In large part, the War of 1812 was brought about by necessity but also by politics.
In terms of necessity, the British were executing a policy of impressment where the British would inspect American ships for contraband or material support for the French. America’s foreign policy adopted in reaction to these events was to create commercial warfare through trading, bringing the conflict to a head. In terms of politics, however, the Republicans saw the likely potential of war as a second war for independence and a defense of republicanism. Gordon Wood, Empire of Liberty, 669. On the other side of the aisle, the Federalists, such as Alexander Hanson of Maryland, welcomed the war believing that the Republicans would mismanage the war “so to discredit their party and bring the Federalists back into power.” Id.
Despite the oncoming war, the Republicans were aware that the country’s military was not prepared for a war, much less with one of the world’s supreme powers: Great Britain. In 1807, the Republicans strengthened the army and navy, but in 1810, the Republicans questioned themselves and did not further strengthen the military. Id. at 671. John Taylor, a Republican senator, stated that armies and navies “only serve to excite wars, squander money, and extend corruptions.” Id.
Ultimately, the army was expanded prior to the war but the navy was not, for fear that its permanent establishment was unnecessary and would only endanger the longevity of the Republic. There was a large group of Republicans “who in the early months of 1812 voted against all attempts to arm and prepare the navy, who opposed all efforts to beef up the War Department, who rejected all tax increases, and yet who in June 1812 voted for the war.” Id. at 672.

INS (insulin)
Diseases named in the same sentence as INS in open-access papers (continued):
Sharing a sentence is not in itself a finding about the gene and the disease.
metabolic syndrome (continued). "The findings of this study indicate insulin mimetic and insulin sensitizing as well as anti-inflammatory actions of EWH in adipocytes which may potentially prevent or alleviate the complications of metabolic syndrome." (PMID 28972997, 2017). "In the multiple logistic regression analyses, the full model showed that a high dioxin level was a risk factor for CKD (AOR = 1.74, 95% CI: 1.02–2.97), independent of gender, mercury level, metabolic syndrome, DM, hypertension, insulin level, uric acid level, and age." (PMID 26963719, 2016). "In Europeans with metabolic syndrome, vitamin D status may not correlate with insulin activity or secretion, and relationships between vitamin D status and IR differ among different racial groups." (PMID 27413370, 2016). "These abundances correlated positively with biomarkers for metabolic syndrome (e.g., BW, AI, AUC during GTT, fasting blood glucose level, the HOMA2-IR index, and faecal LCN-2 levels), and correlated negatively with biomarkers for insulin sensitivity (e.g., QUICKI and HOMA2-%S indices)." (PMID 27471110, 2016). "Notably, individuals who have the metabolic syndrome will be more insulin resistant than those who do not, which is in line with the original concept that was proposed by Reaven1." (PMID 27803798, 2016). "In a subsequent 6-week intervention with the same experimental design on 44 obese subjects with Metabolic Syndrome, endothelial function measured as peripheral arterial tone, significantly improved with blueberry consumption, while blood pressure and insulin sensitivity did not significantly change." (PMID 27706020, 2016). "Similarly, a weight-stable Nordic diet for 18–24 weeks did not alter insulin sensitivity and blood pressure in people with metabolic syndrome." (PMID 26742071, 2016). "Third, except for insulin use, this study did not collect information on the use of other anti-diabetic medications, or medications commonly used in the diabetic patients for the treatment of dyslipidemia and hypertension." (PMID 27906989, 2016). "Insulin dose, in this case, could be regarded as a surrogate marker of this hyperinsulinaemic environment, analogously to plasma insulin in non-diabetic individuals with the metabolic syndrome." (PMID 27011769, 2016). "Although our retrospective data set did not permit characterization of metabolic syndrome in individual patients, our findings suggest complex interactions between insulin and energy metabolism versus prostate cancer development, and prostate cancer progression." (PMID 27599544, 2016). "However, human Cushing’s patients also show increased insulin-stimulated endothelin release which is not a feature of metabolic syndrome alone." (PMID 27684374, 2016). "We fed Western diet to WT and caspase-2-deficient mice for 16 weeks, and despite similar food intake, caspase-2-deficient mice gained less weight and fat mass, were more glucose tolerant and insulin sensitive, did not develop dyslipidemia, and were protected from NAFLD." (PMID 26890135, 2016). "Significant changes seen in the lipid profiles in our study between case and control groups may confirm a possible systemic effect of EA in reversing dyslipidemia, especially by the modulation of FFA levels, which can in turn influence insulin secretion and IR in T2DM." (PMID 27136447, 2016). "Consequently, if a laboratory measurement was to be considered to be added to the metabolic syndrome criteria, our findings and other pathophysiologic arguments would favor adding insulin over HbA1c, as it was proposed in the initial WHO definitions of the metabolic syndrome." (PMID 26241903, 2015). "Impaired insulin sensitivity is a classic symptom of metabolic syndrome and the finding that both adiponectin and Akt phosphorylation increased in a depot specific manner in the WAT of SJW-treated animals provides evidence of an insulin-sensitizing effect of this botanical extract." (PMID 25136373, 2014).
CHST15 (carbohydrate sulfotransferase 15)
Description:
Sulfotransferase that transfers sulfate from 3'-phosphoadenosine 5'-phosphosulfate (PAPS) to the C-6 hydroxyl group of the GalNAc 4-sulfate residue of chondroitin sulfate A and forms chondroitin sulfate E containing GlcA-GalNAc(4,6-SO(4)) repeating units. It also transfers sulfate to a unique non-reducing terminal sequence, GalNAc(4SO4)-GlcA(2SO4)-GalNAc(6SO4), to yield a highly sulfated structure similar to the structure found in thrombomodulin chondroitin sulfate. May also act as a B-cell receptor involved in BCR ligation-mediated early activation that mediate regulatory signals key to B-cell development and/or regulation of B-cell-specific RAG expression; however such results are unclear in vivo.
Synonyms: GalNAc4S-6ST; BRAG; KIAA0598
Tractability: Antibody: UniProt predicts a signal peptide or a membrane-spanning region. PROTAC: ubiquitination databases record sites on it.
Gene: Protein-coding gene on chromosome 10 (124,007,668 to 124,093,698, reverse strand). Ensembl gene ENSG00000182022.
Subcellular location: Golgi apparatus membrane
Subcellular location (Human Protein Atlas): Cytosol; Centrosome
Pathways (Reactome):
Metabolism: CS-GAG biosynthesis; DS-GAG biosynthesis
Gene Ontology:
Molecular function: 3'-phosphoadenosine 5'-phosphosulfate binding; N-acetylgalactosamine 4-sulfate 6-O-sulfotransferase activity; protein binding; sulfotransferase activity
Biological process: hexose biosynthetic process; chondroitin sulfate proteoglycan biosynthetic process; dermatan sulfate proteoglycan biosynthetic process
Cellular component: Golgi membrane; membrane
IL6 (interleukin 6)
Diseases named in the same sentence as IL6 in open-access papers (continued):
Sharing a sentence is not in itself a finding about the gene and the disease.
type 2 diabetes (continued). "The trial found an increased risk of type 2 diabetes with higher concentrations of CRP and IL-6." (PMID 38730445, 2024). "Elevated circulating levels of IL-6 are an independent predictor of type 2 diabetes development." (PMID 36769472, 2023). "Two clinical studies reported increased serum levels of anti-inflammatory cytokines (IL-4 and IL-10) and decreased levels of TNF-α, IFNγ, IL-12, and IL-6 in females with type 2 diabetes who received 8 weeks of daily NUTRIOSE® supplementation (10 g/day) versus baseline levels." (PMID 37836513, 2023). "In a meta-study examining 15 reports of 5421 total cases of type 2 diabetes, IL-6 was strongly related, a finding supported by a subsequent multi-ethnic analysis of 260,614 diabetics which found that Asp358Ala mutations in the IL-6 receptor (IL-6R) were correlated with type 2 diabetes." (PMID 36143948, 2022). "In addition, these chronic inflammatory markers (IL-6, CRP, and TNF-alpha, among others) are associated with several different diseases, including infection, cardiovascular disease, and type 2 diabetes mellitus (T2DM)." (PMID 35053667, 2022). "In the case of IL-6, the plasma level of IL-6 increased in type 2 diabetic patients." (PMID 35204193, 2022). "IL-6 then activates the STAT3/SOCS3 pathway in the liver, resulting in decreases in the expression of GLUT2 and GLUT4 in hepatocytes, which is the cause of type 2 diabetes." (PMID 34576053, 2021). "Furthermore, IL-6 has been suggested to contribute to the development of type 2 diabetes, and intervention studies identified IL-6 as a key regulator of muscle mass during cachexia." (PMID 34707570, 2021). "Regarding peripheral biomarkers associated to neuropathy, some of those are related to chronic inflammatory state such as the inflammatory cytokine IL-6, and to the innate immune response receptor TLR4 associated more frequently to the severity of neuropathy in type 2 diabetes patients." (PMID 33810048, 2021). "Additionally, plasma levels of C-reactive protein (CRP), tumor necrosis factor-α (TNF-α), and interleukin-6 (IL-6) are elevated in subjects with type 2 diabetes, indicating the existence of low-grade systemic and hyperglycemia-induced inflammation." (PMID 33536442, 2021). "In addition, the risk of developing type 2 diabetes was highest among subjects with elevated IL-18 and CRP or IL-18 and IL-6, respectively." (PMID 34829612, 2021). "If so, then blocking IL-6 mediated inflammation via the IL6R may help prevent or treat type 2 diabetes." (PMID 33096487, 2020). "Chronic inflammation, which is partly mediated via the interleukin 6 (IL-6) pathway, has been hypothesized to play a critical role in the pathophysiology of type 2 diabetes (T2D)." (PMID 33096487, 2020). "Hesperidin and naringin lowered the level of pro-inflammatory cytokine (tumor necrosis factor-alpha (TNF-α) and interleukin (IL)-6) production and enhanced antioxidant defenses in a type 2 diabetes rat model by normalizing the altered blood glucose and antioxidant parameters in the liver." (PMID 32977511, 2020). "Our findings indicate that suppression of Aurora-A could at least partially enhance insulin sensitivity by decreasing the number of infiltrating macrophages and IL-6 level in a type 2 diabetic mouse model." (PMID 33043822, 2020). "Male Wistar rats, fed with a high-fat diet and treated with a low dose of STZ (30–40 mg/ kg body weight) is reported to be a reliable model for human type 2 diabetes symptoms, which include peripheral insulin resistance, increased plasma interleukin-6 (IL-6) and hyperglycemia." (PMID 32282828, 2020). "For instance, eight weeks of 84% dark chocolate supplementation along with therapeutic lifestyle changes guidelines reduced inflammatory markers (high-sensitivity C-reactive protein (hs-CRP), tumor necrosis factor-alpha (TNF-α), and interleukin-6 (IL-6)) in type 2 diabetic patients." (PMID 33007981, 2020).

These years prior to the War of 1812 reflect the early Americans’ desire to not just proclaim independence but prove that independence and not take the risk of being viewed as a client state of England. The war was not inevitable, but it became so when the Republicans so strongly opposed impressment by the British and created a foreign policy of disrupting the commerce of England. The war was not necessary for the short term health of the United States, as England and France were embroiled in a long war that left America to be a secondary concern.
But for the long term health of the United States, the War of 1812 was absolutely necessary. America needed to become a country unto itself, capable of asserting its presence and becoming a leader in the world. If it had not taken a strong stance against England, there was a serious danger that one of two things would happen: England, after its war with France, would invade the United States to take back “the colonies” or America would always be seen as England’s brash client state.
The Republicans, although disorganized in executing their policies, effectively preserved the long term wellbeing of the United States in bringing on the War of 1812. But that would only become clear after significant casualties, damage, and perseverance.